Deep Thoughts is not a predictable listen. It’s filled with differing sounds, changes in tone, and unfamiliar voices. And with each new track, Dromes pulls elements from different parts of the musical spectrum. “Within, Without,” the EP’s opener, is filled with these airy synth lines that evoke Washed Out. On the very next track, “I Don’t Hate You,” Dromes lulls over these acoustic guitar melodies that hearken back to early early-to-mid-2000’s R&B slow jams – see Usher’s “U Got It Bad” and Justin Timberlake’s “What Goes Around… Comes Around.” He again switches things up on the pulsing “Norwegian Gem,” which incorporates vibrant cymbals that really add color to the song.

These jumps in style are what make Deep Thoughts such a fun ride. After repeated listens, I began to see Dromes as this guru of sound, continuously changing hats and looking damn good in every single one. But, he’s not alone. The features Dromes brings on Deep Thoughts also help shape the changing musical landscape. The vocal samples from Orlando pop artist Priest on “Only One” haunt the instrumental, turning the song into somewhat of a Crystal Castles’ stronghold. Then on “Relapse,” Dromes and Delia Albert, vocalist from Gainesville duo PALMEDO, craft an infectious, sugar-coated, dance-inducing pop tune. I could go on about the greatness of Mr. 3’s slick verse on the EP’s closer – there’s some great lines about Zubats in caves and meeting girls on Tinder – but I think I’ve made my point. I like this.

“Mr. 3 and Dromes got the shit to make your smoothie melt.”

FAV TRACKS: “If It’s Alright,” “Norwegian Gem,” “Relapse”

Dec△des In Sp△in – ‘Light/Science/Primer’ EP

In October 2013, Orlando-based progressive garage group Decades In Spain released their debut, self-titled EP. What struck me most about Decades In Spain was the bright guitar work of Marc Hernandez and Alex Langfur. The band’s latest EP Light/Science/Primer, released yesterday, is no different – in fact, everything has expanded. The two juxtapose thick distorted chords with a crispy, intricate web of melodies and solos. Throughout the EP, the guitar tones are always mutating, creating a fresh atmosphere with each new song.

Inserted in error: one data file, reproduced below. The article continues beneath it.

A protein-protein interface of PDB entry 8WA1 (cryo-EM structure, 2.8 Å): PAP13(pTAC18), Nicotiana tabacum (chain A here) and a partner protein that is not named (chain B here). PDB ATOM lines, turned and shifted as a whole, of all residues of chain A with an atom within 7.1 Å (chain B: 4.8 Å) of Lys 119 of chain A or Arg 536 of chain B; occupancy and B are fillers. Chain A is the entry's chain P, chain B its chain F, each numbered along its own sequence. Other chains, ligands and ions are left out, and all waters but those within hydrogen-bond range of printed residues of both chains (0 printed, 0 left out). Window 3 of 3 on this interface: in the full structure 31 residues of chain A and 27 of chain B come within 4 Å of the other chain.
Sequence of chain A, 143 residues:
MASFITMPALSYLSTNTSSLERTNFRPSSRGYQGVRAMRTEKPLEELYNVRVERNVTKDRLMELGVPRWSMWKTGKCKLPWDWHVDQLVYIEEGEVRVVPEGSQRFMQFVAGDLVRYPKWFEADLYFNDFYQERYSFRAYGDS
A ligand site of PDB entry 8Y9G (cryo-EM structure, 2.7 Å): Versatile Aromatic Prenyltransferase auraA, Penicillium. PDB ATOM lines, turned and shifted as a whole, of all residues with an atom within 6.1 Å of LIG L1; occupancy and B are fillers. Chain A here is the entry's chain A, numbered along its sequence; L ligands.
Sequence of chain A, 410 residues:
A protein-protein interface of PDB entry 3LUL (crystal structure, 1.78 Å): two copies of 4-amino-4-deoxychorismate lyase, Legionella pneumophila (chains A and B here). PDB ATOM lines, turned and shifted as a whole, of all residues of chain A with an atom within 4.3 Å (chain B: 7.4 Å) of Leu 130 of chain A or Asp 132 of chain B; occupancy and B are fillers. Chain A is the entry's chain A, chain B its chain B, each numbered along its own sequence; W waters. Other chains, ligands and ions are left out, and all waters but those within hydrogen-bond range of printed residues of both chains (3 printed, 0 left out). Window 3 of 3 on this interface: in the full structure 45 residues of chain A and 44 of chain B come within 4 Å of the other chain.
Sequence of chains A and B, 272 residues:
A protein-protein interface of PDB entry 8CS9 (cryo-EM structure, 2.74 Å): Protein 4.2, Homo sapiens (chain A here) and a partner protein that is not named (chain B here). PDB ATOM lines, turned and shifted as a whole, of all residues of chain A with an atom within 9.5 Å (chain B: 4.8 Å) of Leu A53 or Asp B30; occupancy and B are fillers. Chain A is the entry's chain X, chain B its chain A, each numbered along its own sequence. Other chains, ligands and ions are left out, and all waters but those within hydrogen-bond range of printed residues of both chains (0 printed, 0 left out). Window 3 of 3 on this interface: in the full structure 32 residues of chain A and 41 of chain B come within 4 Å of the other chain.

Both song structure and production have both been greatly improved upon, with mixing credits going to Ryan Roman. Overall, Decades In Spain have crafted a handful of really enjoyable tunes. They’re improving as a band, and I will continue look forward to all their future output. Enjoy.

Decades In Spain are playing a show with Transcendental Telecom, Zap Dragon & the Attack, and Clean Demon at The Copper Rocket this Saturday. Give Light/Science/Primer a listen, and if you like what you hear, go check ’em out!

Track of the Day: Cold Beat – “Worms”

It’s a lazy Sunday over here at The Vinyl Warhol. Today, I’ve got a new track and new band. Grass Widow bassist, Hannah Lew, has just released the first music from her side project, Cold Beat. “Worms” is a short burst of surf rock ecstasy, kind of like this post. Enjoy.

Pre-order: Worms/Year 5772, out November 5